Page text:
The September 11 terrorist attack shook my family’s life. After a few weeks, the US attacked Afghanistan and ended the Taliban’s rule. So many things started to change in our lives. My father wanted to go back to Afghanistan, my mother started buying blankets and ordered us some Afghan clothes. She told us that it was very cold in Afghanistan and there was no gas or electricity to warm us. “You cannot dress the way you dress in Iran, you have to dress appropriately,” she explained. My siblings and I were afraid. We didn’t want to go back to Afghanistan. Afghanistan for us was what my father saw on TV: war and hunger. My mother told us that we were travelers and Iran was never going to be our home. We had to go back to our homeland. The only thing that consoled us was the idea of finally meeting our cousins back there, that we could finally see them and hear their stories. Days passed and many of our neighbors, relatives, and friends returned to Afghanistan, while we stayed in Iran. Some years later, I realized that my father could not return to Afghanistan, even if a democratic government was in power, because he would have continued to be persecuted in his area.

We continued our life in Iran. I went to school and enjoyed reading science fiction novels. Mobile phones had recently arrived and communicating with Afghanistan had become much easier. At least, it seemed easier: the price of international calls was too high, only my parents were allowed to talk for a few seconds on the phone because the line always dropped.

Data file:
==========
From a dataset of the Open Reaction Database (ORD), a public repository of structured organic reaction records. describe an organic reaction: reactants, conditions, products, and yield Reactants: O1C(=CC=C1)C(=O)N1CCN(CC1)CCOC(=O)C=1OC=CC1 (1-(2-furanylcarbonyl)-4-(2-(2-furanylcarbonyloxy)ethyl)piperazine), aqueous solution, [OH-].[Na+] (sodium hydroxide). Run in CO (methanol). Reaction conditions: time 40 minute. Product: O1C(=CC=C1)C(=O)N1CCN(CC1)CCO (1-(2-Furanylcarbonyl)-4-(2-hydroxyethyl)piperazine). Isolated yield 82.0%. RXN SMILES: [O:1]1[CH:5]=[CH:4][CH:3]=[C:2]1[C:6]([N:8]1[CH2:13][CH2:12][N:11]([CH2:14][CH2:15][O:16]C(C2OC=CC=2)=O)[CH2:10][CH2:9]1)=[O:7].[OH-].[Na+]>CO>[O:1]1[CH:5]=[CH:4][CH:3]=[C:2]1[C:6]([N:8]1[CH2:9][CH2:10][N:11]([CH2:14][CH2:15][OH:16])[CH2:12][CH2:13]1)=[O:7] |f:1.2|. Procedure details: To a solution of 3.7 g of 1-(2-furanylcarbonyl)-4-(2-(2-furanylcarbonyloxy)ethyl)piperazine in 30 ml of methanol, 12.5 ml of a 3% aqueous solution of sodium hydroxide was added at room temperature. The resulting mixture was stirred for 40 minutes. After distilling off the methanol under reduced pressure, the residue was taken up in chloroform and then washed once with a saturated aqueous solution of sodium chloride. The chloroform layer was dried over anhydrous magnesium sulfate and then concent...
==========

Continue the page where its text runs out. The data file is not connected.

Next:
At the same time, technology developed and we had lost contact with a part of our family in Afghanistan: there were no more letters and tapes. Life went on and I had almost forgotten my cousins.

After many years, I found myself in Europe, in Italy. Thanks to social media, I found my cousins who still live in Afghanistan, but we had changed and, with us, our relationship. They didn’t tell me about their life anymore and I wasn’t going to tell them about my life in Europe either.

The years went by and I almost cut off all my relationships with my relatives in Afghanistan. This changed when Kabul fell into the hands of the Taliban in August 2021.

I couldn’t believe what was happening, so I immediately contacted my cousin in Kabul. I think he was very surprised to receive a message from me. I asked him how he and his family were doing. He replied that they were very worried and that night we started a long conversation that still continues today. I asked him about the situation in the country and he sent me news every day. Since schools closed for girls, his sisters and my cousins were not allowed to attend school; people from our minority group were killed or persecuted. This is an extract from our first conversation on Whatsapp:

“Tell me how are you?

All right, we are all safe

What happened? Suddenly in a couple of days the Taliban managed to conquer the capital: What happened to the government? Where is the army?

The government is gone, all the officials have fled, the army generals are all lined up at the airport to leave the country, the politicians have already fled with foreign planes. poor soldiers and government employees who have remained defenseless with the Taliban who thirst for their blood

How is the situation in the city?

People are afraid. Those who have collaborated with foreigners try to reach the evacuation flights, the others are all hiding.

What do the Taliban say?

They have announced a general amnesty. They can’t believe either that they took power so easily. I don’t trust the Taliban. They are not coherent. Now the world is watching them. They are very attentive as soon as this media attention ends they will begin to massacre their political opponents and the collaborators of the previous government.”[1]